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By Nadia Marshall

What is Basmati Rice?

Basmati Rice is a variety of long grain rice grown in India, Pakistan and Bangladesh. It is known for its distinctive fragrance, delicate flavour and long, light grains. In fact basmati means ‘the fragrant one’ in Sanskrit. Basmati rice is held in very high esteem in Ayurveda because it is the lightest and most easy to digest of all the rices and has a peaceful effect on the mind/body. Basmati rice comes in lots of different varieties - it can be white, aged white, par-boiled white, red or brown.  Grain lengths can also differ quite substantially between brands. When choosing your white basmati, it is best to buy long-grain aged basmati. Par-boiled rice is when they par-boil the rice before removing its husk which helps to drive the nutrients deeper into the grain. This rice is an off-white colour and is slightly translucent. It is a little heavier than white basmati but is a more nutritious choice. Red and Brown Basmati are also a little heavier as they contain more fibre....

What are its qualities?  

From an Ayurvedic perspective, Basmati Rice has the following qualities...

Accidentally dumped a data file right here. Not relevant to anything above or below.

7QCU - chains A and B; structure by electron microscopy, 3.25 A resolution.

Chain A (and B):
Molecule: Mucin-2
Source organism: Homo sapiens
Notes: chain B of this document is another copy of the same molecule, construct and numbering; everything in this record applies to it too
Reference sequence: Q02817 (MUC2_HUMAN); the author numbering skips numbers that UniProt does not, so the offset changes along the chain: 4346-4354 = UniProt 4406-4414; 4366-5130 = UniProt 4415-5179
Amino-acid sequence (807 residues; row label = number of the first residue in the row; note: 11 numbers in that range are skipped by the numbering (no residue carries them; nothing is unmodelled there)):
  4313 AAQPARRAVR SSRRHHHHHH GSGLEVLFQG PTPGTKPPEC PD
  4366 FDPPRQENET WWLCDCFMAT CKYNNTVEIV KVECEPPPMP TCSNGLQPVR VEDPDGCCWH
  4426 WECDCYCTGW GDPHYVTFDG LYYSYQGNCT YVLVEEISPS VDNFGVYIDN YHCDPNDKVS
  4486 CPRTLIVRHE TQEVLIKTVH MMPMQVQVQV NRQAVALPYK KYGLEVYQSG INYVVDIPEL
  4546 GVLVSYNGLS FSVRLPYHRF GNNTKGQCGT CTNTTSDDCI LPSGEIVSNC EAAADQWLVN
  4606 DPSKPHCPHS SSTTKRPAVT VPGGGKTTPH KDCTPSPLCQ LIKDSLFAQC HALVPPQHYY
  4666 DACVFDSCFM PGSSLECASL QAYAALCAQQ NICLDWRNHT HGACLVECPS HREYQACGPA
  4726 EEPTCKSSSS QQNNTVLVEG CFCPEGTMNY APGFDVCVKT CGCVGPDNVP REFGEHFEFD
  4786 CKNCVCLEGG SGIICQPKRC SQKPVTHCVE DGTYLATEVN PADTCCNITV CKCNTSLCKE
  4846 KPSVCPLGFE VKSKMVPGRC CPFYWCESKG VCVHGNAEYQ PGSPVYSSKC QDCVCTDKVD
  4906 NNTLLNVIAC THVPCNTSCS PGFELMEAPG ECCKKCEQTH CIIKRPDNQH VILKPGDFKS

Rasa: Sweet

Virya: Cooling

Vipaka: Sweet

Qualities: Light, Soft, Wholesome

Actions on the doshas: Tridoshic - balances Vata, Pitta and Kapha

Action on the mind: Sattvic

What are its medicinal qualities?

Like moong daal, Basmati rice is sweet/cooling/sweet and light. This is a rare combination. Usually foods that are sweet/cooling/sweet are also heavy. So, like moong daal, basmati rice has the special quality of being nourishing for the tissues and immune system (due to its sweetness) but also light and easy to digest. Basmati’s purely Sweet taste and post-digestive effect has a calming, grounding effect on the mind/body. It is also considered a Sattvic grain which means it helps to directly cultivate peace, clarity and contentment in the mind. In Ayurveda, basmati is considered the queen of grains!

The Western viewpoint.

From a western perspective, basmati is also one of the best choices when it comes to rice. It has a neutral pH and a medium GI which makes it a better choice for people with diabetes. Red basmati rice is even better from a GI perspective with a GI of just 48. Basmati rice contains mostly carbohydrates, some protein but also a little fat, vitamins and minerals. It is a good source of the B vitamins, thiamine and niacin, as well as iron. And.... if consumed with moong daal or another legume/pulse, you have yourself a complete protein with all your essential amino acids!

How do you eat it?

We have basmati with everything! We have it in our kicharees, pilaus and as a side grain to all of our veggie or daals and curries. And when we have some left over, we cook it with milk, sugar and spices to make a delicious porridge in the morning or pudding in the evening. If we’re cooking a risotto or sushi we use risotto or sushi rice… but for pretty much everything else, we use basmati. Although we mostly choose aged white basmati, we often have red instead… and sometimes a combination of the two because they cook at the same rate so can easily be combined.... and look so pretty together!